“The coder has a role, but the coder is not an artist, unless they are … so there are artists who code and then there are coders who are interested in the arts, but there is an artistic process, a creative process that artists go through that software engineers don’t know, just like there are coding processes happening with a machine that artists don’t know… so there has to be some collaboration between the two …“
Dr. Nettrice Gaskins
In this episode of A Correction Podcast I speak with Dr. Nettrice Gaskins about the future of art and artificial intelligence (AI). She talks about how she uses second life to exhibit art, how virtual reality and augmented reality can support artists, and traces the history of virtual reality and augmented reality technology use by artists. Nettrice explains how artists are using machine learning and collaborating with AI to create art and to make music. She talks about how artists should collaborate with technologists and curators in the future to hone and develop their craft explaining that even with machine learning the artist will guide the artistic process. Nettrice discusses Afrofuturism in her art and talks about how art can improve data science. She also discusses the impact of algorithmic bias and talks about the more complex issues that emerge related to intellectual property rights when using these types of technologies for artistic creation, that artists should be aware of.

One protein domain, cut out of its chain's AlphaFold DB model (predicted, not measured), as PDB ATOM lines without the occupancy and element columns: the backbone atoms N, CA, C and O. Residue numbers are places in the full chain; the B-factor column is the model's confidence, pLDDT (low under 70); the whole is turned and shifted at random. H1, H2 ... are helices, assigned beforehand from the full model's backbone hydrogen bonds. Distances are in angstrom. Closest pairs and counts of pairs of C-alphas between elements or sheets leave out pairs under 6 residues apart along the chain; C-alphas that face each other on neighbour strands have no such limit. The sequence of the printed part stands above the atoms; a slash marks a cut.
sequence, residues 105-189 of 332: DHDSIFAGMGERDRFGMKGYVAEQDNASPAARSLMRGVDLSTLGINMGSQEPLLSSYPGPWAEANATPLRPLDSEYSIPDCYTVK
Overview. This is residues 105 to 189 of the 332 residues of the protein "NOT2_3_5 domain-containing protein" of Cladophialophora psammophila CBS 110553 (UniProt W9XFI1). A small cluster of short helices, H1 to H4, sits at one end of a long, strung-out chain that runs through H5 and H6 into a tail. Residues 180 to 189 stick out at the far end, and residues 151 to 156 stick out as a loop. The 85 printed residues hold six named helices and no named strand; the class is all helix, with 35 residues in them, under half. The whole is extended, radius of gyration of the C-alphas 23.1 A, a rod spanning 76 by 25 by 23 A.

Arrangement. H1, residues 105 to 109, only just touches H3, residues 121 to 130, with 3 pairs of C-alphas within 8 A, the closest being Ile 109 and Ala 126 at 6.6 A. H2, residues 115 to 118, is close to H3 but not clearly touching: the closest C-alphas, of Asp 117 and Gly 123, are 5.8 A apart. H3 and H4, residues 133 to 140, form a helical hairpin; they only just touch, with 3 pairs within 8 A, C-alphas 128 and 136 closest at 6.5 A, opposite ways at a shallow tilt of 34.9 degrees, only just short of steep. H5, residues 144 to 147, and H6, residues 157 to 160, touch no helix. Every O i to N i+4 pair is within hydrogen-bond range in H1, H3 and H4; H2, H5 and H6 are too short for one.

Dr. Nettrice R. Gaskins is an African American digital artist, academic, cultural critic and advocate of STEAM fields. In her work she explores “techno-vernacular creativity” and Afrofuturism. Dr. Gaskins’ work explores how to generate art using algorithms in different ways, especially through coding. She also teaches, writes, “fabs” or makes, and does other things. She has taught multimedia, computational media, visual art, and even Advanced Placement Computer Science Principles with high school students who majored in the arts. She earned a BFA in Computer Graphics with Honors from Pratt Institute in 1992 and an MFA in Art and Technology from the School of the Art Institute of Chicago in 1994. She received a doctorate in Digital Media from Georgia Tech in 2014. She has taught at the secondary and post-secondary levels in the Boston Public Schools and at Massachusetts College of Art and Design. Currently, Dr. Gaskins is the assistant director of the Lesley STEAM Learning Lab at Lesley University. She will publish her first full-length book through The MIT Press.